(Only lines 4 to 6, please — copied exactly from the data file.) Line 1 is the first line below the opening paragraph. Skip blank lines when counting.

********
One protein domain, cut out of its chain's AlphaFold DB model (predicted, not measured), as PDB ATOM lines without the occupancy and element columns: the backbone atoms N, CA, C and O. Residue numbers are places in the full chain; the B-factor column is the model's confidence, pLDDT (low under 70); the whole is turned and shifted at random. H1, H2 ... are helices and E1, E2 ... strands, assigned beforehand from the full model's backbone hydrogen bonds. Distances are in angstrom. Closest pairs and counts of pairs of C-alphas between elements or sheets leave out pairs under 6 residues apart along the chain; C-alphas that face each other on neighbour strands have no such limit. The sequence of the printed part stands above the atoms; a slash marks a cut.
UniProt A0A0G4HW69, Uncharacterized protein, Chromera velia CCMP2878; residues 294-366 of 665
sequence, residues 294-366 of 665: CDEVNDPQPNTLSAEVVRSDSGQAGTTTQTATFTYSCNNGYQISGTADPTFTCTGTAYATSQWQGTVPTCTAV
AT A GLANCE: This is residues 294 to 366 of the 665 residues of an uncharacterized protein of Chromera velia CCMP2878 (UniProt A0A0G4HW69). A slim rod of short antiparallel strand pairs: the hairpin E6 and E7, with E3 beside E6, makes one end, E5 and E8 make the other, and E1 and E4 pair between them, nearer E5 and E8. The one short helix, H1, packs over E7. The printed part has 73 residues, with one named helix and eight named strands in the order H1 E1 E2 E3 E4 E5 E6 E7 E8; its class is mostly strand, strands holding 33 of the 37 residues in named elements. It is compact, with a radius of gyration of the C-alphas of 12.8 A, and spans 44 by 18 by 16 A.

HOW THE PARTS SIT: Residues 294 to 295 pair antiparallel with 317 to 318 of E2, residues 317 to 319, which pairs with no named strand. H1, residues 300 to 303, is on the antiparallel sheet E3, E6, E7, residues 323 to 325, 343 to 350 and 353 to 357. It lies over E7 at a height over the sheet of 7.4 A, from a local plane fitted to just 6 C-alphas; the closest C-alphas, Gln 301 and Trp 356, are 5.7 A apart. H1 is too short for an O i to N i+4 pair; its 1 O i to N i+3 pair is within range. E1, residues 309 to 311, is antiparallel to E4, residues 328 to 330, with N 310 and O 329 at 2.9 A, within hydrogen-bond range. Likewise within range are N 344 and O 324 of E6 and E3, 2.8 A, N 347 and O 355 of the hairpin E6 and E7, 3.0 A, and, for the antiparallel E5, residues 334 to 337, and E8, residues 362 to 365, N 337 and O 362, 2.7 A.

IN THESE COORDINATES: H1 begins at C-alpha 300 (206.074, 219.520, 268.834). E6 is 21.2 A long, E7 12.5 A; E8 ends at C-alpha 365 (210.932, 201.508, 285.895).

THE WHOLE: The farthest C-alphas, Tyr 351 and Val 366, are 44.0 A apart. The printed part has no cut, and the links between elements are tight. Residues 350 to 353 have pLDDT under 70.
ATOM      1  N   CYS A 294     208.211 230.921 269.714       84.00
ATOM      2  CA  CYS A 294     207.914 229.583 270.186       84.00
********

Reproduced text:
HOW THE PARTS SIT: Residues 294 to 295 pair antiparallel with 317 to 318 of E2, residues 317 to 319, which pairs with no named strand. H1, residues 300 to 303, is on the antiparallel sheet E3, E6, E7, residues 323 to 325, 343 to 350 and 353 to 357. It lies over E7 at a height over the sheet of 7.4 A, from a local plane fitted to just 6 C-alphas; the closest C-alphas, Gln 301 and Trp 356, are 5.7 A apart. H1 is too short for an O i to N i+4 pair; its 1 O i to N i+3 pair is within range. E1, residues 309 to 311, is antiparallel to E4, residues 328 to 330, with N 310 and O 329 at 2.9 A, within hydrogen-bond range. Likewise within range are N 344 and O 324 of E6 and E3, 2.8 A, N 347 and O 355 of the hairpin E6 and E7, 3.0 A, and, for the antiparallel E5, residues 334 to 337, and E8, residues 362 to 365, N 337 and O 362, 2.7 A.

IN THESE COORDINATES: H1 begins at C-alpha 300 (206.074, 219.520, 268.834). E6 is 21.2 A long, E7 12.5 A; E8 ends at C-alpha 365 (210.932, 201.508, 285.895).

THE WHOLE: The farthest C-alphas, Tyr 351 and Val 366, are 44.0 A apart. The printed part has no cut, and the links between elements are tight. Residues 350 to 353 have pLDDT under 70.